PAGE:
Often referred to as London’s Beverly Hills, this historic village is home to some of the most exclusive properties in the capital. It’s situated only 10miles north of Central London but the surrounding countryside tells a different story. This green belt land offers a slice of rural seclusion without being too far from the city’s attractions.
Much of the development is clustered around St Andrew’s Church which is home to one of London’s oldest trees – thought to be around 1,000 to 2,000 years old. It’s symbolic of Totteridge which has managed to preserve much of its historic character. Few neighbourhoods in London are kept so well-manicured where community spaces compliment the attractive mansions which occupy Totteridge Lane, all the way through to Totteridge Common.
In keeping with the tranquil setting, the village isn’t home to any shops, but The Orange Tree pub takes pride of place overlooking a duck pond. It’s the nearby village of Whetstone that provides a pleasant shopping experience. A selection of leading retailers can be found including Waitrose which sits alongside independent boutiques and laidback eateries.
In an area renowned for the great outdoors, Totteridge offers no shortage of sports facilities. The local tennis club is popular with residents, not to mention the historic course at The South Herts Golf Club. More laidback pursuits can be enjoyed in the many parks and the Dorris Valley Green Walk promises scenic views along a 10-mile country circuit.
Transportation in Totteridge
Despite the rural character of Totteridge, residents enjoy a speedy commute into Central London. Totteridge & Whetstone tube station serves the local community with services every few minutes along on the Northern Line. Alternatively, Oakleigh Park is the closest railway station which sits on the Great Northern Route. Direct trains depart to Moorgate, London Kings Cross and Welwyn Garden City.
Situated within the commuter belt, Totteridge is just as convenient for those travelling by car. The M25 can be reached in under 15minutes, while the M1 is accessible in approximately eight minutes. This gives reassurance for those travelling across London, as well as other major cities to the north. The closest airport is London Luton, followed by Heathrow International. Both can be reached in under 40minutes.
Things to do in Totteridge
Although Totteridge promises a slower pace of life, the local amenities coupled with the nearby attractions of Barnet and Finchley offer an exciting mix of things to do. Here are some of the highlights:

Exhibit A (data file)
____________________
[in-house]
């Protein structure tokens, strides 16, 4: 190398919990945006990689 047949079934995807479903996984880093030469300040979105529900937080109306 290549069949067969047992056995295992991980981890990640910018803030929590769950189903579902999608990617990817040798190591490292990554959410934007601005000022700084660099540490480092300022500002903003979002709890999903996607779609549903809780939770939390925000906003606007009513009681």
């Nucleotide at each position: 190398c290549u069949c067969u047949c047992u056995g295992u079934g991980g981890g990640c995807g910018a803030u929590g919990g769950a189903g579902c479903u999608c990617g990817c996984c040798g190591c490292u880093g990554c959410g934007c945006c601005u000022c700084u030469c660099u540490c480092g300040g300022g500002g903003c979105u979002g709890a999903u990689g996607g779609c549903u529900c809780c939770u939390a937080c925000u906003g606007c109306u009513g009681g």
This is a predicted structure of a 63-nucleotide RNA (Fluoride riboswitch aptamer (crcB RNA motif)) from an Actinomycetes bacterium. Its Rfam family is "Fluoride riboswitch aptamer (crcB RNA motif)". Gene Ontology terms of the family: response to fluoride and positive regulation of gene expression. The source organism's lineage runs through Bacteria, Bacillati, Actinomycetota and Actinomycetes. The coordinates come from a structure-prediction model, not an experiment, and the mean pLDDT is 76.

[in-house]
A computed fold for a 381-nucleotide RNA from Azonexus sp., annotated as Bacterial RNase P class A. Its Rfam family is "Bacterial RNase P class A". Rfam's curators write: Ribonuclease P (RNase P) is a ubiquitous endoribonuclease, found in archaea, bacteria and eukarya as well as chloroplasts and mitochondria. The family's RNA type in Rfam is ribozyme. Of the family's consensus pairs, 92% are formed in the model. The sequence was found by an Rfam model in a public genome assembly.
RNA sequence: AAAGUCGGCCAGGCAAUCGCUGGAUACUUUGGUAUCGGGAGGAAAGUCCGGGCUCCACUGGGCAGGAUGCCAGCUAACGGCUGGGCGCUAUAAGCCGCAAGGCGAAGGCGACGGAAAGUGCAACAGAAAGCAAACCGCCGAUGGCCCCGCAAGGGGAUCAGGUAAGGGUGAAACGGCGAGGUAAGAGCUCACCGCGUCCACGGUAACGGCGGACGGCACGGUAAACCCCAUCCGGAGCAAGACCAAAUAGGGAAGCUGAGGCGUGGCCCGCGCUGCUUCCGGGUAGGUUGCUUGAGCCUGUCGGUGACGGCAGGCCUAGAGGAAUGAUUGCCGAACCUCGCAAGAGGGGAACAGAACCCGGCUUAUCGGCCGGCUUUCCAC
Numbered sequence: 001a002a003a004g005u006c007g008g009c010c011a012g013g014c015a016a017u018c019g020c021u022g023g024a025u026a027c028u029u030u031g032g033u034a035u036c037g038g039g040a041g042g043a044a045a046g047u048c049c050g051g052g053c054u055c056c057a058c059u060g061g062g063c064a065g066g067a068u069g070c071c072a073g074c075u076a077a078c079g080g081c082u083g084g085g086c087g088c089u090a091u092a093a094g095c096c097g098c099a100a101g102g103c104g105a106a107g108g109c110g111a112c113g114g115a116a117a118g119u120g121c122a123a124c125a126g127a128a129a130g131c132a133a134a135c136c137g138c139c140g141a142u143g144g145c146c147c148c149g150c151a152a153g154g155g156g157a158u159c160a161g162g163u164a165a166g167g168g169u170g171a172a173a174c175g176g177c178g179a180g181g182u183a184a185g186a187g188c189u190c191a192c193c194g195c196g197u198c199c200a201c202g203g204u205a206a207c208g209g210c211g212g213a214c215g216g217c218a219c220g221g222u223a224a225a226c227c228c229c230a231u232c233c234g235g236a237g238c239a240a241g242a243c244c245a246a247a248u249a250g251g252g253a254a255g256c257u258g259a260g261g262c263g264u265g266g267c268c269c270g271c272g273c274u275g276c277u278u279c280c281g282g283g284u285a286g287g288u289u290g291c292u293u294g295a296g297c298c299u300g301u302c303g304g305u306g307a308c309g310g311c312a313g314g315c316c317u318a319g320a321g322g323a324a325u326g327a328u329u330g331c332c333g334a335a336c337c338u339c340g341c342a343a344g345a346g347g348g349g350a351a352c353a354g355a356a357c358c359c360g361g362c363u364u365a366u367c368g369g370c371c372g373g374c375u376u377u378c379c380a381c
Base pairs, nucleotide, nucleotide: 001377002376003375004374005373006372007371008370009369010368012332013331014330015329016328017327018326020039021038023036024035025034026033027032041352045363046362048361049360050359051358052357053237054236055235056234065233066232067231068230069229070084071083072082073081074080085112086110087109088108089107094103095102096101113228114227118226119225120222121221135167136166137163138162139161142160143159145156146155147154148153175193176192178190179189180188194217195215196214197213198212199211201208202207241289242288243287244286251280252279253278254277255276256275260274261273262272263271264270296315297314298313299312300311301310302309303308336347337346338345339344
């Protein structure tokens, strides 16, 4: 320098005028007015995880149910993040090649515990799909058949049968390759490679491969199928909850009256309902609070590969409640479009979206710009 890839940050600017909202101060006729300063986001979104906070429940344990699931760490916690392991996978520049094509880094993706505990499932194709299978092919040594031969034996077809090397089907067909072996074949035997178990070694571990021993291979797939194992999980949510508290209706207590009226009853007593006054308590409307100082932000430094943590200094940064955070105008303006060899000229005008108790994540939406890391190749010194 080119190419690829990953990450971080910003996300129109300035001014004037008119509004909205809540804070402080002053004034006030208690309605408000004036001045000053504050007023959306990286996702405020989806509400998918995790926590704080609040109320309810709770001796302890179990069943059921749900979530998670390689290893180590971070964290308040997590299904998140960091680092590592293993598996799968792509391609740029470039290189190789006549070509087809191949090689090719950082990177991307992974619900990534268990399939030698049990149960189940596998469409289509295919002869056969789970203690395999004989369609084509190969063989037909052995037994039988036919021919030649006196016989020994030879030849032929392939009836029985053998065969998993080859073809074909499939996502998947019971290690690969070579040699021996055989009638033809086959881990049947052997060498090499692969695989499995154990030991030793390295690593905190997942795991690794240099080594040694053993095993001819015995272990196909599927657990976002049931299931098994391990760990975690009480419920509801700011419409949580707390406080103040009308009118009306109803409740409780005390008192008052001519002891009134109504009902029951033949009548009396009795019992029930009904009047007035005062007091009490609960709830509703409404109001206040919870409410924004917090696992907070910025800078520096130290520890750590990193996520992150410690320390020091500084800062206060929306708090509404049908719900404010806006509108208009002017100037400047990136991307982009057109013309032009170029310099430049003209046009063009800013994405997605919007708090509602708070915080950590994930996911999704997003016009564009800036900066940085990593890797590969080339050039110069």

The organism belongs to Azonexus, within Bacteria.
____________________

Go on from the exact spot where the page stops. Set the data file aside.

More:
- South Herts Golf Club
- Totteridge Tennis Club
- GoKids N20
- Creativity Crazy
- Belmont Childrens’ Farm
- Oak Hill Park
- Anytime Fitness High Barnet
- Tiny Swimmers Barnet
- Hollywood Bowl Finchley
- Friary Park
- The Spires Shopping Centre
- Vue Cinema North Finchley
Schools in the Area
Totteridge is home to an excellent choice of both state and private schools. St Andrew’s CofE is the local primary which is judged ‘good’ by the government watchdog Ofsted. Given the impressive results at Key Stage 2, it’s a popular choice and often oversubscribed.
The nearby secondary schools offer a similar appeal with both the nearby grammar schools judged as ‘outstanding; Queen Elizabeth’s caters for boys, while Henrietta Barnett in Hampstead Garden Suburb caters for girls. Alternatively, parents have the choice between two Catholic and two Jewish comprehensive schools. St Michael’s for girls is judged outstanding by Ofsted, while Finchley Catholic for boys is judged ‘good’. Hasmonean High is another ‘outstanding’ school and coeducational for pupils aged 11 to 18.
Finally, there is a handful of top performing and highly sought-after private establishments within the catchment area. These include Mill Hill for those aged 3 to 18, Haberdashers’ Aske’s School for Girls in Elstree and Haberdashers’ Aske’s Boys’ School in Borehamwood.
History of Totteridge
The village’s history can be traced back to the 12th century when the area was known as ‘Taderege’. Thought to have been named after a man called ‘Tata’, the second part ‘ridge’ undoubtedly refers to the settlement’s proud location on a 400-foot crest.
The area has long held a reputation amongst the affluent residents of London. Records suggest that royalty frequented the area including Edward I in 1305, and Cardinal Manning was born here in 1808. Despite the handful of discerning residents, it wasn’t until the opening of the Great Northern Railway Station in 1872 that Totteridge became accessible to all.
Newly built Victorian mansions catered to the growing population of rich and famous. Later the area would be designated a Conservation Area which only added to the sense of exclusivity. Although some developments have been permitted in recent years, green belt restrictions continue to preserve the character and integrity of Totteridge.